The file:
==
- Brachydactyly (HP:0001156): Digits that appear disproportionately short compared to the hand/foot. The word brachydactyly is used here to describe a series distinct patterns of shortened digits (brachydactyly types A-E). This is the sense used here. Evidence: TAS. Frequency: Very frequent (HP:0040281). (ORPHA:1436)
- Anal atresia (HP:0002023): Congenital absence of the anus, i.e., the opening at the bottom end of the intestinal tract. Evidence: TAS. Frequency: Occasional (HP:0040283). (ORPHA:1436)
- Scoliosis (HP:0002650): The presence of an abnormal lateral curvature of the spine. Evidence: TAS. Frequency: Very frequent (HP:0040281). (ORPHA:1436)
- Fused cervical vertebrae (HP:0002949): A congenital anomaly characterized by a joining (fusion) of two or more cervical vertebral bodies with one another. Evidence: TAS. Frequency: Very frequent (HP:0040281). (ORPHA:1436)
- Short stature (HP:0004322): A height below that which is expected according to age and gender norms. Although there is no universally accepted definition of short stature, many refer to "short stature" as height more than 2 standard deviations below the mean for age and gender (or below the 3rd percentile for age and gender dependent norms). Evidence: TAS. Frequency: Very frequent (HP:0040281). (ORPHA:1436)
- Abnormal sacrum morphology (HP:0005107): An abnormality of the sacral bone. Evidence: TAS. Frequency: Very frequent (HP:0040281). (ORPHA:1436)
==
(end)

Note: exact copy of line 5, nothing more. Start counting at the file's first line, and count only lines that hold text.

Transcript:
- Short stature (HP:0004322): A height below that which is expected according to age and gender norms. Although there is no universally accepted definition of short stature, many refer to "short stature" as height more than 2 standard deviations below the mean for age and gender (or below the 3rd percentile for age and gender dependent norms). Evidence: TAS. Frequency: Very frequent (HP:0040281). (ORPHA:1436)